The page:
Memoirs From Our Iraq War Veterans

September 13, 2012 Deborah Wilbrink

The Long Walk by Brian CastnorI used to live near Fort Benning, Home of the Infantry. There I met soldiers returning from Desert Storm, our first Iraq war; and leaving for Afghanistan in early 2002 – yes, special operatives did go then. While my generation, and several since, have read Tim O’Brien’s accounts of the Vietnam War, it looks like we can soon read the next chapters. This memoir news is excerpted from NPR Story by Quil Lawrence, aired 9/11/12:

More than 10 years since a new generation of Americans went into combat In Iraq, the soldiers themselves are starting to write the story of war. Veteran Brian Castner says that after he returned home, his condition began to dismantle his family, and his wife pushed him to write it down. “I wrote this book for my sons. Because when I wrote it, I had no agent and no publisher and no plan,” he says. “I just knew I had a story that needed to come out, and I wasn’t the father I wanted to be, and I wasn’t the husband I wanted to be. And then, if nothing else, I’d print out one copy and stick it on the shelf and have it for my sons when they got older.” The result is a painful but compelling read, even as Castner finds ways to cope, at least partially, with his long walk back at home.

Castner opens his new memoir, The Long Walk, with a direct and disturbing warning: “The first thing you should know about me is that I’m Crazy,” he writes. “I haven’t always been. Until that one day, the day I went Crazy, I was fine. Or I thought I was. Not anymore.”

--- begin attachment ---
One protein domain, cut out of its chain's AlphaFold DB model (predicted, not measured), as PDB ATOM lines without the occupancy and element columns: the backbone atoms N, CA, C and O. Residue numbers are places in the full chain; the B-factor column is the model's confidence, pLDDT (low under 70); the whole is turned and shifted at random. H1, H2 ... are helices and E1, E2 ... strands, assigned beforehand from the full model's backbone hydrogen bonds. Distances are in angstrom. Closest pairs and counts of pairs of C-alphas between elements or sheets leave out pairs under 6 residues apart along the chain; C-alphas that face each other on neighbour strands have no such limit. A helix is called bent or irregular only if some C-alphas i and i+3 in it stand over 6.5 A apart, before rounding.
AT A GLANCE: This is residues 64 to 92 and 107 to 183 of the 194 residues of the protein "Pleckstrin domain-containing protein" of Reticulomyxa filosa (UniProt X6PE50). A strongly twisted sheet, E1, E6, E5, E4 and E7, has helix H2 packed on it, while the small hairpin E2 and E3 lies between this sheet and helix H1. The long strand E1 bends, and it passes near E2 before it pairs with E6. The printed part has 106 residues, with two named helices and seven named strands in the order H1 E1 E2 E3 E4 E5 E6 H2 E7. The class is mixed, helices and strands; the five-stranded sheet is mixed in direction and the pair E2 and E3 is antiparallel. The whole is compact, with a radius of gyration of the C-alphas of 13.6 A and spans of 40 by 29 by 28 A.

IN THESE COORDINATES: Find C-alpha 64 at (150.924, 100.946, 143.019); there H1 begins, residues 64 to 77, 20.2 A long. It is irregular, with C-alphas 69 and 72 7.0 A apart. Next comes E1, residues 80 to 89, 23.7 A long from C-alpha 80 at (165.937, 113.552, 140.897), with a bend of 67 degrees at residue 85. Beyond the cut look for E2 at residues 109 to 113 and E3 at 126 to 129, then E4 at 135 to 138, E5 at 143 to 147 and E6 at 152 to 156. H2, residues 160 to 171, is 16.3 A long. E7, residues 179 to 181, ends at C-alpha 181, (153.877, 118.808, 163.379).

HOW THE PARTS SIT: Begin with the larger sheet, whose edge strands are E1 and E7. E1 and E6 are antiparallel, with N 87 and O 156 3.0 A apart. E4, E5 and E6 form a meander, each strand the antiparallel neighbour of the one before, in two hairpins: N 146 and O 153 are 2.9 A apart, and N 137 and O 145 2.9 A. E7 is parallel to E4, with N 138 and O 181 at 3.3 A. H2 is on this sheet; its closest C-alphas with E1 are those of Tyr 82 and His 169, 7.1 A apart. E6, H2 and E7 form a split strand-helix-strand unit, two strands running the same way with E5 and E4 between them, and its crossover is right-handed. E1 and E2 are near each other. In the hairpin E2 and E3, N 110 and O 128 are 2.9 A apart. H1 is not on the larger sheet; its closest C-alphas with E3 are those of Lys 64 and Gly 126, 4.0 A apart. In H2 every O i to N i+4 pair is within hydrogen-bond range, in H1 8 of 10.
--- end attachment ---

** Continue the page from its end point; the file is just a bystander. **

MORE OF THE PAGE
Castner was an Air Force EOD (explosive ordnance disposal) officer in Iraq — he defused bombs for a living. But he returned home to a minefield inside his head. “The long walk” is an old bomb-squad term.
“The literal meaning is when you put on the bomb suit, and a single person has to walk up to the IED alone,” he says. “In the EOD world, we call that the long walk — it’s been called that for decades. The long walk at home — I’m not sure if it’s done yet.”

For more of the excerpt you can read Stories from A New Generation of American Soldiers. Castner blogs at Meanwhile, unlike the soldiers of Vietnam, we now know that one needs to lance the wound of trauma and memory in order to heal. Memoir can do that, personal history. Comments welcome.

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“The Best Book is Your Own Story.”
Deborah Wilbrink

Comment (1)

  1. Al Abbo

    Great book, worth the time. If you want to know what war is like and how coming home can be dificult, this is your read.

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